The chip giant is putting its back into marketing the new Ultrabook laptop format. Apple started that idea with its Macbook Air, but Intel hopes to refresh a flagging PC market by extending the thin and light concept to other system builders. Ultrabooks are already sitting on store shelves, but the real advertising offensive will start in April. Intel may spend more than $300 million on just the promotion campaign, according to Reuters.
Maybe that's not the best idea ever. Reports from the CES showroom floor say that Intel rival Advanced Micro Devices
AMD's super-light notebooks should hit stores starting at $500 apiece, well below the $800 price point Intel caters to today or even the $700 goal Chipzilla set for the end of 2012.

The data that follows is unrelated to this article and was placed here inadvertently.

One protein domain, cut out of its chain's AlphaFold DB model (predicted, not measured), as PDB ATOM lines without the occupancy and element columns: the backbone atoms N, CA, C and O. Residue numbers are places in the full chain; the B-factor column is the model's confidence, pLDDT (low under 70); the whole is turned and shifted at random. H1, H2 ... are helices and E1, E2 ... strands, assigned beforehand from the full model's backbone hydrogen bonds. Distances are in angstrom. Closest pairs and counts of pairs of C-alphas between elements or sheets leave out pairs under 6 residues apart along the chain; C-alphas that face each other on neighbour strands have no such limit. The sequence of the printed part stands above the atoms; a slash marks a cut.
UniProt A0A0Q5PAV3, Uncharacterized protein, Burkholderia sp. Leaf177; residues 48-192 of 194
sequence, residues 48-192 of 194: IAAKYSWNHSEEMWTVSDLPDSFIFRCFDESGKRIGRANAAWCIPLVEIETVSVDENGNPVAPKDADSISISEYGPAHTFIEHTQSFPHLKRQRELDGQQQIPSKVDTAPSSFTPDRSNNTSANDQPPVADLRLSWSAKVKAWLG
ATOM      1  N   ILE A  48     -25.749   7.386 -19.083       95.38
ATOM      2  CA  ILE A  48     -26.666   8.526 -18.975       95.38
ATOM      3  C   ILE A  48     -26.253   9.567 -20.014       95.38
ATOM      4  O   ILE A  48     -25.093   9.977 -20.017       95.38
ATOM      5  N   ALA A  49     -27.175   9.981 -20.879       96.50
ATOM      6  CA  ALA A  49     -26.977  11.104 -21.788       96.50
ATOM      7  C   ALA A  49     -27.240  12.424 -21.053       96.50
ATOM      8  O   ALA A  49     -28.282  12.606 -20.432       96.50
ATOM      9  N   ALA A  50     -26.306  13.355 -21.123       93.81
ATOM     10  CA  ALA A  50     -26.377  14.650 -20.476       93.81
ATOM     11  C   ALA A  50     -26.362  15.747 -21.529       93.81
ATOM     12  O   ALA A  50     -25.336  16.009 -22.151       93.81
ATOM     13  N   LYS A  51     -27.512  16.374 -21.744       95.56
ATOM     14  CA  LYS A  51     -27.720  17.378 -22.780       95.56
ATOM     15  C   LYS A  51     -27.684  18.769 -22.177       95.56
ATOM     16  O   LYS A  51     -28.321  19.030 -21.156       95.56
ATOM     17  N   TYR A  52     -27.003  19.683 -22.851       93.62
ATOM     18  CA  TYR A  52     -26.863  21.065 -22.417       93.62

It's not an automatic success story, of course. AMD still has to deliver competitive Trinity processors for its ultrathins, and its desktop brethren are not looking good so far. Selling inferior laptops purely on a pricing advantage would be a losing battle. After all, Apple's airy original sells for a serious premium to other notebooks -- or Ultrabooks.
Moreover, Intel adds some unique features to its Ultrabooks, such as voice and gesture control courtesy of a contract with Nuance Communications
I'm hanging off the edge of my seat to see how Intel's marketing division will handle this delicate situation. The company must not only promote a new class of thinner and lighter machines, but also make it perfectly clear to the average consumer why Intel-powered ones are better than the competition. That's not as easy as it sounds, even if it happens to be true.
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